In every “scene,” there seems to be some sort of exclusivity or out-group.You mention that during your riot grrrl days, you felt like an outcast. Although you’ve found your place in Xicana Feminism, do you think that label alienates other feminists? How would you avoid making anyone feel like that?
This is always asked by women of color, but it’s never asked of white feminists. It denotes that women of color feminism isn’t the standard.
The way I would avoid making others feel excluded is to try to make space for everyone’s experience, particularly trying to make space for myself first. I was always told: “You’re never gonna be happy being queer and you’re never gonna be safe or accepted.” This was enforced by American culture, but really enforced by Xicano culture. Then there’s the added baggage: “You’re already a woman, you’re already a Xicana Latina — and now you wanna be a gay? Do you have any idea how hard that’s gonna be?” So when I first heard there was such thing as Xicana Feminism, I felt like I had been cracked over the head!
I don’t think I’m exclusive. I felt that riot grrrl in the ’90s was exclusive, but I don’t think they set out to be that way. I felt like they were all in on some secret I wasn’t aware of, and those weren’t my priorities. I knew my priority was art, and the only thing that I can do is talk about myself in a context that is wide-open to interpretation.
So I’ve learned, just as Missy in the book learns, that exclusion is a concept you choose; Missy chooses to be the outcast — it’s not until she really experiences friendship that exclusion is a choice. You can feel excluded or you can show up and not be excluded. Just show up and we’ll meet halfway.
How much honesty is too much honesty? Do you ever battle with that concept?
It’s something I think about all the time, but I also believe — the same way Bukowski used to say — if you haven’t written anything that your parents don’t like or something the establishment doesn’t like, then you’re not really trying. Writing is not supposed to be safe. It’s supposed to be disruptive. I was nervous about putting out my book — there’s a lot of sex in there. There are a lot of things in there I haven’t talked about before. But I’m also aware that whatever you say, whatever you write, you f**king stand behind it. You piss someone off? Stand behind it. That’s why some writers come across as narcissistic and arrogant. They have to be — to get those ideas out there, the amount of work, it takes a lot of righteousness to be a writer. I don’t think people know how lonely or how maddening it can be, but that’s the cost of truth. You might be even more alone if you tell the truth, but that doesn’t mean I’m going to stop doing it!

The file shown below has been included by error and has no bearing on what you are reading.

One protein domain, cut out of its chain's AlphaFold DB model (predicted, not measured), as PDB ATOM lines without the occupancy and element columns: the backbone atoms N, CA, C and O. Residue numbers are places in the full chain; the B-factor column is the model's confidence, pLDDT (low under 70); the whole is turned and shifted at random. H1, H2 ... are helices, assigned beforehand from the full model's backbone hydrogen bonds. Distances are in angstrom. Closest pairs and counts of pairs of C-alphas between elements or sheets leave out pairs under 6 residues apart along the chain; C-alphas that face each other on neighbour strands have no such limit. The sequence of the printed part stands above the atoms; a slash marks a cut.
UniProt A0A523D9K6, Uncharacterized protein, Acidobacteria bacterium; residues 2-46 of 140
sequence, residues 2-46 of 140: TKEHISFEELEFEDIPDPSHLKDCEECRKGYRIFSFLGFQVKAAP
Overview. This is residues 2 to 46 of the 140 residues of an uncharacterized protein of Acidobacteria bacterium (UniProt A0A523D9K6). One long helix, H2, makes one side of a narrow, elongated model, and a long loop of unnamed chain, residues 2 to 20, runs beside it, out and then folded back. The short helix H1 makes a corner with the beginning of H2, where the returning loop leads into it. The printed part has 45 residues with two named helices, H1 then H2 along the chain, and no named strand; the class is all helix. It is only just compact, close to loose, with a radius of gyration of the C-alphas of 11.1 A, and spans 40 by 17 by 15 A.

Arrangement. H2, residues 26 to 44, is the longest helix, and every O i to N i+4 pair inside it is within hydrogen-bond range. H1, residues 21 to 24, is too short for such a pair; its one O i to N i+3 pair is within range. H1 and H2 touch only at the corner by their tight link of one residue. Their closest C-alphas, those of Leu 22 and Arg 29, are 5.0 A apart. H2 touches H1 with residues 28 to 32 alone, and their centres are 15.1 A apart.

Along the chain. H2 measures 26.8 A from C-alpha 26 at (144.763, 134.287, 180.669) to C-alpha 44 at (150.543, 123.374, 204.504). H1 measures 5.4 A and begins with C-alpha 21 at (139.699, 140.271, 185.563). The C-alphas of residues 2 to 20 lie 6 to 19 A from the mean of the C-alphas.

Just remember… someone is [always] going to dislike you for being too honest — or not honest enough. But better to be too honest, because the people that really appreciate it will find you. The right people are finding this book. At the end of the day, this book was written for a specific person, and that’s an outcast.
Bañales lives in Los Angeles, and is a member of the Xicana feminist group Con Fuerza Collective, which is based in East LA. She is the author of Revolutionary Voices: A Multicultural Queer Youth Anthology, Without A Net: The Female Experience of Growing-Up Working-Class, Baby Remember My Name: New Queer Girl Writing, and Word Warriors.
Get your copy of Life Is Wonderful, People Are Terrific, Meliza Bañales’ book chronicling the adventures of Missy Fuego, here.
Cover/featured image credit: Evan Emerson